What is A2 milk?
TWO MAJOR protein groups are present in cow’s milk — approximately 82% of protein is casein and 18 per cent whey protein. Caseins are a group of proteins and beta casein is the second most abundant protein. The beta casein group has two common variants: A1 and A2. Most milk contains a mixture of these proteins. Approximately 60% of the beta casein is A2, and 40% is A1. The proportion of A2 and A1 beta casein in milk varies with different breeds of dairy cattle, but A2 milk contains only A2 beta casein.
Before domestication, cows produced the A2 beta casein protein and not A1. A natural gene mutation occurred in Holsteins 8,000 years ago, resulting in production of the A1 beta casein protein in this breed. In general, milks from Guernsey and Jersey cows, Asian herds, human milk and others (sheep, goat, donkey, yak, camel, buffalo, sheep, etc) contain mostly A2 beta casein.
Milk from Holstein Friesians contain mostly A1 beta casein. Because Holsteins are used to genetically improve the production of other dairy cattle breeds, the A1 beta casein variant became dominant in milk. But dairy herds in much of Asia, Africa and parts of southern Europe remain naturally high in cows producing A2 milk.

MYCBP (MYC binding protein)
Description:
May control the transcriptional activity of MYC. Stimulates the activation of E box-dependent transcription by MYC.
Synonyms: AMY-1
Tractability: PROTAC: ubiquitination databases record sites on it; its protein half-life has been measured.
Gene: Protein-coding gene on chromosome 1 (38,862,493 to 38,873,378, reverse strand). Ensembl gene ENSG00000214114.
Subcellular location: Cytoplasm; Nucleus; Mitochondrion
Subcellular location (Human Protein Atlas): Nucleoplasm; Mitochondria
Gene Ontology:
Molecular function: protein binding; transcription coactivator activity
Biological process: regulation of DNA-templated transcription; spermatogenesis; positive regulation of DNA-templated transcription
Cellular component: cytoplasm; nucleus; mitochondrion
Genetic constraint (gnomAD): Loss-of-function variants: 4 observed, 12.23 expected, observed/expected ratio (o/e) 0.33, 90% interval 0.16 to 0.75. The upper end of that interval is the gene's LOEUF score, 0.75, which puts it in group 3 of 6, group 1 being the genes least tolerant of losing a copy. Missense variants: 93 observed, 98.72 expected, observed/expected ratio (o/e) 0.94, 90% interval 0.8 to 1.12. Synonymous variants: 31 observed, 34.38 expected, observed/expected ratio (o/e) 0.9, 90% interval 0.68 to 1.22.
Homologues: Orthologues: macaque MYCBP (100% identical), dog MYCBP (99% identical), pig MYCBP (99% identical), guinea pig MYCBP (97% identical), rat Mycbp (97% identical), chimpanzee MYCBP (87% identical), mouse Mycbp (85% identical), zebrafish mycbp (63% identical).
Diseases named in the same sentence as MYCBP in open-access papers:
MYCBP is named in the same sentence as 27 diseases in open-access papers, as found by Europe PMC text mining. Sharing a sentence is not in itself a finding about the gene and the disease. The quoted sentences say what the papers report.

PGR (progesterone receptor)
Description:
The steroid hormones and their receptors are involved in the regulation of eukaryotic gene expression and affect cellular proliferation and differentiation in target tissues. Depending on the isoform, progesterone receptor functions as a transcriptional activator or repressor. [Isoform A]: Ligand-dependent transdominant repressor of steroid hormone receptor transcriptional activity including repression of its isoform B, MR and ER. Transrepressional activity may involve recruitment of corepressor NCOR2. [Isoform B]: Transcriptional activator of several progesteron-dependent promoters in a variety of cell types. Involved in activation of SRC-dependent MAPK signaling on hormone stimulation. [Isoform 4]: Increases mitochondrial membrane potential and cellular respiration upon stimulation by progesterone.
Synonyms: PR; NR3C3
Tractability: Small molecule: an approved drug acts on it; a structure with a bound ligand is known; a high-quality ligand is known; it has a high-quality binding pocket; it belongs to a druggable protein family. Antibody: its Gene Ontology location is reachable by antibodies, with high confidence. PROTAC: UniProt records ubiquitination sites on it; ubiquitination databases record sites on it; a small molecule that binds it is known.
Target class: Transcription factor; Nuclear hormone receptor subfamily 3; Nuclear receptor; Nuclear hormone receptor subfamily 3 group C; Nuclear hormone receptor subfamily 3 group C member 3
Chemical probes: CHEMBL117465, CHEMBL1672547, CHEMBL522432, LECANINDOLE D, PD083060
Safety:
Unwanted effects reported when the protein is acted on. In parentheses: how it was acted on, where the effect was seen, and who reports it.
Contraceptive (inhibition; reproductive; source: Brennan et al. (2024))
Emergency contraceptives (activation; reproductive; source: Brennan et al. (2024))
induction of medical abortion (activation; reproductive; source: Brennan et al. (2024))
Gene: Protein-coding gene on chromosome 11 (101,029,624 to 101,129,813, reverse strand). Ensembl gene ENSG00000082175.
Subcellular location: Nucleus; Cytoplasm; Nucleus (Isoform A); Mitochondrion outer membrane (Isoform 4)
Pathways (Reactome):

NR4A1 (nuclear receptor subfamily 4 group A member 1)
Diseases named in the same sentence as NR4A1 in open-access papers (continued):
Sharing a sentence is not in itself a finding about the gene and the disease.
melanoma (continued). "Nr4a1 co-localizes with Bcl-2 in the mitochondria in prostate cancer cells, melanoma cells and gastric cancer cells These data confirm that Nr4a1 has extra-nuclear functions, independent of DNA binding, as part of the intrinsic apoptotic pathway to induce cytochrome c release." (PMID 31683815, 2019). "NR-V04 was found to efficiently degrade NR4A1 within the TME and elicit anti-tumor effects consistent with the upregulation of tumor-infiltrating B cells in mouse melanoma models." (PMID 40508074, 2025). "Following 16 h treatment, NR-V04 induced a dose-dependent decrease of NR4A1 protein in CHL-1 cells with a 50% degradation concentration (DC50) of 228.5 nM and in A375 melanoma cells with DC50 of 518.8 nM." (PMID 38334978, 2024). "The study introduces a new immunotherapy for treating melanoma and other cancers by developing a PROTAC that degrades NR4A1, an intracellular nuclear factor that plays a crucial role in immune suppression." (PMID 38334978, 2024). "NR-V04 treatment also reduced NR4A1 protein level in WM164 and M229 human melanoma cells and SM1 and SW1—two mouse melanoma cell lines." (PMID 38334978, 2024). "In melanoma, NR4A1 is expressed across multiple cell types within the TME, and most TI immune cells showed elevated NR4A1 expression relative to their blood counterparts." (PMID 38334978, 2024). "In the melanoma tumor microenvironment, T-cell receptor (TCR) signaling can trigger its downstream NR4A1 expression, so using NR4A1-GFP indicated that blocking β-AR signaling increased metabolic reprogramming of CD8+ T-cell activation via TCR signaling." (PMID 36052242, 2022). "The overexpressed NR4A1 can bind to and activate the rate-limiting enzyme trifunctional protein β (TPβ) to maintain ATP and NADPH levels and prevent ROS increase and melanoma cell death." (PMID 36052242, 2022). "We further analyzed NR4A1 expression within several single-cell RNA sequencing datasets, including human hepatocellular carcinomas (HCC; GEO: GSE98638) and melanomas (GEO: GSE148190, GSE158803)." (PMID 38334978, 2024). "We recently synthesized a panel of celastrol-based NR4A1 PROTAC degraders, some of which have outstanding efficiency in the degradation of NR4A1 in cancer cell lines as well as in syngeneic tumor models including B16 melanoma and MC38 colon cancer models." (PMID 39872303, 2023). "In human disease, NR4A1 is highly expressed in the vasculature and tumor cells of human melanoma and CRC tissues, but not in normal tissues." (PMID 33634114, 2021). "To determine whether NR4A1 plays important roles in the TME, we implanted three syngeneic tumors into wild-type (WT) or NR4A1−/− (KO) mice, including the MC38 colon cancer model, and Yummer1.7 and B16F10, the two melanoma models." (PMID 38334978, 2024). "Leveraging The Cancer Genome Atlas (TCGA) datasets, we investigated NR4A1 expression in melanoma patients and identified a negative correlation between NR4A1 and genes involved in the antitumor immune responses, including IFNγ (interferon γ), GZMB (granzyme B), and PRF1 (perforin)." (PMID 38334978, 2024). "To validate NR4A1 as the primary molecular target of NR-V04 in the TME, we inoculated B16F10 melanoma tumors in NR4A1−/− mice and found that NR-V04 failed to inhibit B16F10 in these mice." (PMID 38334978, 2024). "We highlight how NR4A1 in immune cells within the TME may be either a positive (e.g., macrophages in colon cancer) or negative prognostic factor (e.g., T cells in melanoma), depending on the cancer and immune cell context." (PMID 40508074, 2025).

More than 50% of the Jersey breed carries the A2 beta casein variant, but with considerable variation among the herd, and more than 90% of the Guernsey breed carries the A2 beta casein variant. As this is genetic, it gets passed onto offspring — you can therefore breed for an entirely A2 herd once you have tested cattle and culled/bred as appropriate. Why is this important? Many people believe that they are lactose intolerant and give up dairy entirely, but some of this group may actually have an intolerance to A1 beta casein.
Drinking A2 milk and its dairy products is understood to reduce bloating and indigestion (digestive discomfort) caused by A1 milk consumption.
A2 milk contains the same amount of lactose as non-A2 milk so, in clinically diagnosed cases of lactose intolerance, A2 milk will not provide the benefits that lactose-free milk offers.